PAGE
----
The Bruins suffered what had to be their ugliest loss of the playoffs Thursday at Madison Square Garden, as they blew two separate leads in the third period and instead of sweeping the Rangers suffered their first loss of the series. Chris Kreider scored in overtime to give New York a 4-3 win.
The Bruins took a 2-0 lead in the second period on goals from Nathan Horton  and Torey Krug, but Carl Hagelin brought the Rangers within one on a shaky goal in which Tuukka Rask  fell down. Derek Stepan tied it in the third period after taking the puck away from Zdeno Chara  rather easily, and although the Bruins took the lead yet again on Tyler Seguin ‘s first goal of the postseason, New York tied it again on a power-play goal from Brian Boyle.
The series will return to TD Garden for Saturday’s Game 5, with Game 6 taking place in New York if necessary.
WHAT WENT WRONG FOR THE BRUINS
– A too-many-men penalty right after regaining the lead in the third period of a closeout game? Win or lose, this game was going to be one of their more discouraging efforts of the season. To blow two different leads in the third period of a closeout game and take bad penalties in the process speaks to lack of focus. That was pretty apparent from the Bruins in the third period.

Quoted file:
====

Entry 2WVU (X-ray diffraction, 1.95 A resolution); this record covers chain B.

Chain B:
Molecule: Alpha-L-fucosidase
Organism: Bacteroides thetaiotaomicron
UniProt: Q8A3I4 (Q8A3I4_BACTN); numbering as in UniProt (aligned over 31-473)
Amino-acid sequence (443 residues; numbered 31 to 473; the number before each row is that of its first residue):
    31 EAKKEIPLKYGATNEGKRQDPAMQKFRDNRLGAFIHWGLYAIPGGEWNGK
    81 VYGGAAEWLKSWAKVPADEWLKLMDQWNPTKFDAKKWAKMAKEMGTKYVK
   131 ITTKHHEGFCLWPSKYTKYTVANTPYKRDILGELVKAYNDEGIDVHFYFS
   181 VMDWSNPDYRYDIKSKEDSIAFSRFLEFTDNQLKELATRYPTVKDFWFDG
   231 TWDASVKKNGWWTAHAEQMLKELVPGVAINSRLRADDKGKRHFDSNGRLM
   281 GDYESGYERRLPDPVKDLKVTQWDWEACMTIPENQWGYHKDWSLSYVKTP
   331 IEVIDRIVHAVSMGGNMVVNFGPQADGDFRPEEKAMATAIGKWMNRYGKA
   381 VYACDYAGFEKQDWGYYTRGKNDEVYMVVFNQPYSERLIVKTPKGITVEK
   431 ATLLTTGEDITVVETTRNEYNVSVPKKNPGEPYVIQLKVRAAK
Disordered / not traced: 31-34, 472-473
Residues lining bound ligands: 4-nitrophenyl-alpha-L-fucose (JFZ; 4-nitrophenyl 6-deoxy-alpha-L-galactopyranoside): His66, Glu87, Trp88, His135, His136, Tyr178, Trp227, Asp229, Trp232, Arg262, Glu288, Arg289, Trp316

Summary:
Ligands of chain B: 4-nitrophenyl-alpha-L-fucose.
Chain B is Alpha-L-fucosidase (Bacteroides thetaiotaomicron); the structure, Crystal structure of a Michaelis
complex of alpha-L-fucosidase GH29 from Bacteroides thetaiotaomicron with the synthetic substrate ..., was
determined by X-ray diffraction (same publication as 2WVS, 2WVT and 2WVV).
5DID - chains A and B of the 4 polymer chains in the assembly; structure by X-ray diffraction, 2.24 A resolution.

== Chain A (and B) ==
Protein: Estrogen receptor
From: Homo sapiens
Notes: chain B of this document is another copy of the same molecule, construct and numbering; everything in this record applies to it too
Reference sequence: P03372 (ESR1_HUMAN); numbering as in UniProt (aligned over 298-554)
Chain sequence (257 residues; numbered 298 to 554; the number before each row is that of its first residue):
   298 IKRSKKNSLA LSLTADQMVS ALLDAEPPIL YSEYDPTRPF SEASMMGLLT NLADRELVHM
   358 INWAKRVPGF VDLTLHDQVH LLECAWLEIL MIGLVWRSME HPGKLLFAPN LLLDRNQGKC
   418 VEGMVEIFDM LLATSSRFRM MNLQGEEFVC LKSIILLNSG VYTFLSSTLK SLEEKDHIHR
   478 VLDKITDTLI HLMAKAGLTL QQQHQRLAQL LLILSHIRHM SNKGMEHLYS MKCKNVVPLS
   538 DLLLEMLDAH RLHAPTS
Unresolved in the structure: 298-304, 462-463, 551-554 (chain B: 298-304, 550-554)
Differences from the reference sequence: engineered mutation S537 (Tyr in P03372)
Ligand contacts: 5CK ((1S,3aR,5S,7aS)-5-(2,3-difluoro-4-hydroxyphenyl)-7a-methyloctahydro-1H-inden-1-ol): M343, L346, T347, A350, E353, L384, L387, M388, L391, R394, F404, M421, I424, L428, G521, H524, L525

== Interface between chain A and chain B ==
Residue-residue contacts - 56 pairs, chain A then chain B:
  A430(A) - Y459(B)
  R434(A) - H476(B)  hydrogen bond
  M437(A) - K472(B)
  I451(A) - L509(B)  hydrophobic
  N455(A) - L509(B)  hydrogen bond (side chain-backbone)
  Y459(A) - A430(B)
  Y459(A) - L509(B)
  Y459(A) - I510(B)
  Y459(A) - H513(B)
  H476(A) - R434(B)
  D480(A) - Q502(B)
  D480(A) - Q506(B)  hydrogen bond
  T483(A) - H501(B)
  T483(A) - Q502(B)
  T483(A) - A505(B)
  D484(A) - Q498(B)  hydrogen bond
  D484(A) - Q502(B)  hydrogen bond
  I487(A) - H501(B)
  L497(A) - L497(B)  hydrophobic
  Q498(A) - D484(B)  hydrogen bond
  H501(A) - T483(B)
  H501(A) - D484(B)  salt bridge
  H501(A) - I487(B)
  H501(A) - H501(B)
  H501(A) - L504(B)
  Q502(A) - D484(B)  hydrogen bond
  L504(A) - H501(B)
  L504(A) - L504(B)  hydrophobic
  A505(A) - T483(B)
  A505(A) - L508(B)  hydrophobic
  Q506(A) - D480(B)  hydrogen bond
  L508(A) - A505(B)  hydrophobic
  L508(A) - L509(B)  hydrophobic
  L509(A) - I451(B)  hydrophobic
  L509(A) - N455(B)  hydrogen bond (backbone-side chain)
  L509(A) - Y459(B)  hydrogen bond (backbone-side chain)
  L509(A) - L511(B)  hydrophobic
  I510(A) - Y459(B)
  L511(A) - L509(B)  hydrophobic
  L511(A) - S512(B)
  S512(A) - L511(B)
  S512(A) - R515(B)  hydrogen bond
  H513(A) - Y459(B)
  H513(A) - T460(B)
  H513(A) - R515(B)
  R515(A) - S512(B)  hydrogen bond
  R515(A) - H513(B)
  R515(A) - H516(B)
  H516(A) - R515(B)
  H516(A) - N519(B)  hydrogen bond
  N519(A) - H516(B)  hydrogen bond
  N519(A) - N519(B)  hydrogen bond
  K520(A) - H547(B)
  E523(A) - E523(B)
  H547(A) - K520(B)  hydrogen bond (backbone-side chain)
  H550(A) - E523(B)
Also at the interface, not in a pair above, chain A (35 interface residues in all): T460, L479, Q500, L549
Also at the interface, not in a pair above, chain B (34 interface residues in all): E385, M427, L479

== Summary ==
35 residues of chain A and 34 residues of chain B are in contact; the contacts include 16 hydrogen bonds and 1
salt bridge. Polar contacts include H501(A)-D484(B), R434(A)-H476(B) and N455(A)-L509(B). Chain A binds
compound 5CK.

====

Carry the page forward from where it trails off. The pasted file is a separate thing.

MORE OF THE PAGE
— The Rangers got away with one in the second period when Derick Brassard was the only one to drop his gloves. Brassard put both gloves on the ice in an attempt to get Brad Marchand  to fight, but Marchand didn’t oblige. It should have been a penalty on just Brassard, but nothing was called.
— For as solid as Rask had been in this series, Game 4 was easily his worst performance. Holy moly, was that Hagelin goal a bad one. It seemed like Rask simply lost his balance and fell down as he was trying to adjust with Hagelin and Johnny Boychuk  drawing nearer. Until that point, Rask had only seen six shots on goal, so perhaps that helps explain the shakiness of the play.
The goal also gave the Rangers new life, as the energy both on the ice and in the stands was perilously low following Krug’s goal, but Hagelin’s tally led to some lengthier trips to offensive zone for the Rangers.
— The Bruins might want to work on their drop passes, or at least read up on to when it’s practical to do them (like when a player on your team is behind you). Two drop passes led to turnovers Thursday night, with Adam McQuaid the culprit in the first period and Rich Peverley  making the error in the third.
WHAT WENT RIGHT FOR THE BRUINS
— That’s now three goals in four games for Krug. Maybe now he has moved ahead of Matt Bartkowski in the pecking order for which youngsters stay un when the B’s get their injured defensemen back.
— In what’s been a rather dreadful postseason for Seguin, he had easily his most productive night of the playoffs with his third-period goal and the primary helper on Krug’s tally.